In Chapter 1, on page 12, this question is asked and then answered: “What is the difference between the annual deficit and the national debt?” In the book’s early drafts the answer started with something like “You would be surprised how many people cannot answer this question. Almost every week I see the word ‘debt’ used when the writer was clearly thinking ‘deficit’.” As the year 2011 progressed and the debt ceiling issue moved to the forefront, the frequency of these mistakes increased. But as one month led to the next, the number of pages in the book increased as well, so when it came time to delete sentences and paragraphs in order to get the book down to a readable length, I deleted the above quoted verbage.
I suppose some will think I am splitting semantic hairs here. Fair enough. But how are we to resolve our differences about these important issues if many of us are using the same words to mean different things? Some hairs are at the core of the problem. Some hairs are at the periphery. When core elements are confused by the No One’s of the world, no harm – no foul. But when “debt” and “deficit” are used interchangeably by influential folk, harm is done.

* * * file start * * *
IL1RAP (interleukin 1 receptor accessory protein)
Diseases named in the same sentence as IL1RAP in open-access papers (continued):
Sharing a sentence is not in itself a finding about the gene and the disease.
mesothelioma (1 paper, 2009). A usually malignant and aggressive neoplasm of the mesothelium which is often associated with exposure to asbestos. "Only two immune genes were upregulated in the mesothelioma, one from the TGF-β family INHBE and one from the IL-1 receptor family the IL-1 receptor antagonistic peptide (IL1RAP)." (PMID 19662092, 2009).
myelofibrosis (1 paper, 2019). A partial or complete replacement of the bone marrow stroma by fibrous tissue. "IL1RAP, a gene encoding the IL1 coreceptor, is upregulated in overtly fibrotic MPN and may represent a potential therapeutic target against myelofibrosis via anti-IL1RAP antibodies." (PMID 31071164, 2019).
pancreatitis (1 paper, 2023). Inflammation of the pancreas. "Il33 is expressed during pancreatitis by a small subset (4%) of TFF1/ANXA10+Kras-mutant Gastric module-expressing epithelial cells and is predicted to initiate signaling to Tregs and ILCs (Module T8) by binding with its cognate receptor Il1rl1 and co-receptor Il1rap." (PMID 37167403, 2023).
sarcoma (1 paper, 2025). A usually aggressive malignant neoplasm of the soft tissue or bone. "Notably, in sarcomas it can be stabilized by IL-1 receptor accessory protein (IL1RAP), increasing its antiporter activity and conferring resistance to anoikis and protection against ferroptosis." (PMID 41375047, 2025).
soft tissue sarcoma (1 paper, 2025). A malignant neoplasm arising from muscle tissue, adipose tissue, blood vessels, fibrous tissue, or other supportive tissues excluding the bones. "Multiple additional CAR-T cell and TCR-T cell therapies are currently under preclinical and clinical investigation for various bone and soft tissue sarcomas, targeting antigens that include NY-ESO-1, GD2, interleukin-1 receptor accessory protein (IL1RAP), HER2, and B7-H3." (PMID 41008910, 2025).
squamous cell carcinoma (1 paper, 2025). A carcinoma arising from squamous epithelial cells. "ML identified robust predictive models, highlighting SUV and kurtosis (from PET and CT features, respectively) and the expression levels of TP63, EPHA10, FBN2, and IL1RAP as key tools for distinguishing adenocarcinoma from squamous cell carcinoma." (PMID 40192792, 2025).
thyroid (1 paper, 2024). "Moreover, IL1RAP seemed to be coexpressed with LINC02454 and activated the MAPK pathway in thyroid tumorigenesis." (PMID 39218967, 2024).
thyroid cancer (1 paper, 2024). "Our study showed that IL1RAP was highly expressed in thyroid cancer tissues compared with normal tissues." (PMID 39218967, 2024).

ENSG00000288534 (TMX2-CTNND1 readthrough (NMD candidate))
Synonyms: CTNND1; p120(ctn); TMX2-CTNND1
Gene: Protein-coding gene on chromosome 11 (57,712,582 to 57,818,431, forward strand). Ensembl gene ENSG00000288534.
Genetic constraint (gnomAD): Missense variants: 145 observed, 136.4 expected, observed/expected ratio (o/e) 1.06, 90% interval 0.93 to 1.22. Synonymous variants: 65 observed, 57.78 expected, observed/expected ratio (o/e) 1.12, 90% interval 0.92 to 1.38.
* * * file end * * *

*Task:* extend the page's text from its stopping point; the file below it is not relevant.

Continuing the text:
Here is one example of what I am talking about:
“If the president really wants to lead from the front, he should summon the Democratic and Republican leadership, along with all 12 members of the House-Senate deficit ‘supercommittee,’ to join him at Camp David and tell the world that they are not coming back without a Grand Bargain - one that offers some short-term jobs stimulus, a credible long-term debt reduction plan with entitlement cuts and tax reform that increases revenue.”
My guess is that Tom Friedman (NYT, 9/24/11) was thinking “deficit reduction plan”, not “debt reduction plan”. Those of you who read his column are in a better position to interpret his words than I am.